Matlovich attempted to make a memorial for the late and legendary Harvey Milk at the Congressional Cemetery, demanded Northwest Airlines end its ban on HIV positive passengers, and was arrested in front of the White House for protesting President Ronald Reagan’s lax response to the AIDS epidemic.
Matlovich demanded LGBTQ+ issues be heard, and he assured positive steps regarding queer issues were made during his lifetime. Amazingly, his picture graced the cover of Time magazine in 1975, which made him the first openly gay person to be on the cover of an American news magazine.
Sadly, Leonard Matlovich died of AIDS in 1988, but he died a hero in many ways. Today, people, especially Vietnam War veterans, frequent his grave in the Congressional Cemetery in Washington, D.C., which holds the crypts of several other gay veterans.
While Leonard Matlovich will go down in history as a fierce war hero and gay rights activist, his name may not ring as many bells as, let’s say, Harvey Milk. But there’s a slew of courageous soldiers you’ve probably never heard of — though you may have met one.
Each year, just over one thousand cadets enter the Air Force Academy with dreams of becoming true American heroes. One particular figure had supported these young men and women for years, though most of them never noticed him.
By the mid-1970s, Bill Crawford had worked as a janitor for close to a decade. Of course, his work at the Academy wasn’t exactly glamorous. He spent most of each day mopping floors and replacing dead light bulbs. But he did have a lot to teach those kids.
Outside the Beltway
Unfortunately, Bill rarely had the chance to converse with students. Juggling drills, classes, and mandatory meals, cadets found themselves with precious little free time. And most of them didn’t want to spend it befriending the janitor.
Air Force Times
But unlike most of his classmates, James Moschgat took notice of the older janitor. Though the quiet man “blended into the woodwork,” there was something about Bill that piqued James’ interest. He just couldn’t put his finger on what it was.
Still, James had bigger fish to fry — a huge amount of history homework, to be specific. He and the other cadets were yawning their way through a detailed history of World War II. But one page soon had James’ pulse racing.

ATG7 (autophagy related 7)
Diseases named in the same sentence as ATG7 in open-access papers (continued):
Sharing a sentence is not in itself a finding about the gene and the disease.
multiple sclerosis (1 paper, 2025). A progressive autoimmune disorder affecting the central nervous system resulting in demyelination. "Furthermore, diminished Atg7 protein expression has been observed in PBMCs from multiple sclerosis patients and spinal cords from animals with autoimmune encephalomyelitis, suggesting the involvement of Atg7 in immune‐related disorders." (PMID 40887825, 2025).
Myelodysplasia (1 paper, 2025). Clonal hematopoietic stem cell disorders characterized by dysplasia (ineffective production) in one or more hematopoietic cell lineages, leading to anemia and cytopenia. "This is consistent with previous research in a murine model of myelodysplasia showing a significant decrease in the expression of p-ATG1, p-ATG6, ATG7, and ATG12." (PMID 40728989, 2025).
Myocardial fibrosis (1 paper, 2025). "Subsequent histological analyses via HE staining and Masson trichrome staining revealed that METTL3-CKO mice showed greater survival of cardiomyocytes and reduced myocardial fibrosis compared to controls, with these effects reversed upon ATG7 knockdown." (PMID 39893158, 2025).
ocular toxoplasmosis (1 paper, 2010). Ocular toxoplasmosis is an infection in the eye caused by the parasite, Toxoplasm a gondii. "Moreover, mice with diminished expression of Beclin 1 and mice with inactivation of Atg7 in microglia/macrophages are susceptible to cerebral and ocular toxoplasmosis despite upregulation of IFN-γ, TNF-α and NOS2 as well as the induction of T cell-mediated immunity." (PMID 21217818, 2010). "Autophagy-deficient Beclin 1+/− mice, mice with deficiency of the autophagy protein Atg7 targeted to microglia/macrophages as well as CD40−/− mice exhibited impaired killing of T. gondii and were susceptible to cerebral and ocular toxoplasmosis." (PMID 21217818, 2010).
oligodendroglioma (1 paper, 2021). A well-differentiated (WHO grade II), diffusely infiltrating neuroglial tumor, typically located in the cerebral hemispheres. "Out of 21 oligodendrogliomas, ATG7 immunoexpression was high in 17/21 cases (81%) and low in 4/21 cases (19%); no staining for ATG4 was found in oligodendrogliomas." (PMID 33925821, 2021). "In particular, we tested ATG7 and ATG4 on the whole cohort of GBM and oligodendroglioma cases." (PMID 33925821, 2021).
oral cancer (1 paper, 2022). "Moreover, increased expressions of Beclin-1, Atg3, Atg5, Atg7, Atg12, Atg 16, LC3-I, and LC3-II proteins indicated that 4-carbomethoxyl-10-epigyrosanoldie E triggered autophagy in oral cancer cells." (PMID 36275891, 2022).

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It described a bold private serving in the U.S. Army’s 36th Infantry Division during the invasion of Italy. In 1943, a burst of enemy machine-gun fire sent his entire platoon scrambling for cover. But he rushed forward with a bundle of grenades.
Without any assistance, the private charged up the hill and cleared out multiple Italian machine gun nests. His bravery allowed Allied forces to advance up through Europe, and Fascist Italy fell just two weeks later.
His moment of glory came at one of the most crucial junctures of World War II. America should’ve celebrated the private as a hero, however, he never got any kind of parade back home.
Immediately following the battle, that courageous young man was reported dead. Franklin Delano Roosevelt sent a posthumous Medal of Honor to the soldier’s father. Little did the President know he was missing one key detail.
It turned out the American champion was still alive! Axis forces captured him after his heroic charge and placed him in a German prisoner-of-war camp. Once the conflict ended, he simply returned home without any fanfare.
That story was thrilling enough by its own merit, but what really sent James’ head spinning was the name of the private. The book listed him as William J. Crawford. It couldn’t be the same man who cleaned the Academy bathrooms, could it?
A couple of days later, James worked up the courage to ask Bill about the story. After scanning over the book’s account, Bill nonchalantly said, “Yep. That’s me.” The young cadet’s jaw dropped to the floor.
Re-gathering his wits, James asked Bill how he ended up as a custodian. The older man said that once he left the army, he still had the desire to serve somewhere in his native Colorado. Not long after, he offered his services to the Air Force Academy.
Word of Bill’s exploits spread like wildfire around campus. In a matter of days, the mild-mannered janitor became an Academy legend, with amazed cadets going to him for advice and war stories. Still, James felt the war hero was underappreciated.
Twitter / Grant Young
For one thing, Bill never officially received his Medal of Honor. That bothered James even after he graduated in 1977. So when, a few years later, the recent alumnus heard a big guest was visiting the Academy, he spotted a chance to make things right.
Ahead of President Ronald Reagan’s address to the student body in 1984, cadets past and present pestered the Academy to recognize Bill Crawford in the event. They thought their pleas fell on deaf ears…until that fateful day came. Reagan called Bill onstage.
Pens & Patron
The President personally awarded Private Crawford the Medal of Honor and spoke about how he was the perfect model of leadership. At last, everyone knew Bill was a hero. His hometown of Pueblo even erected a statue in his honor.
The Pueblo Chieftain
Bill lived out the rest of his years in relative peace and quiet — just the way he liked it. When he passed away in 2000, he was buried in the Air Force Academy Cemetery. No other enlisted Army serviceman was ever laid to rest there before.
The Patriot Post
Although Bill left this world years ago, the tenets he stood for live on. Colonel James Moschgat — now retired — still speaks about the lessons he learned from the humble janitor.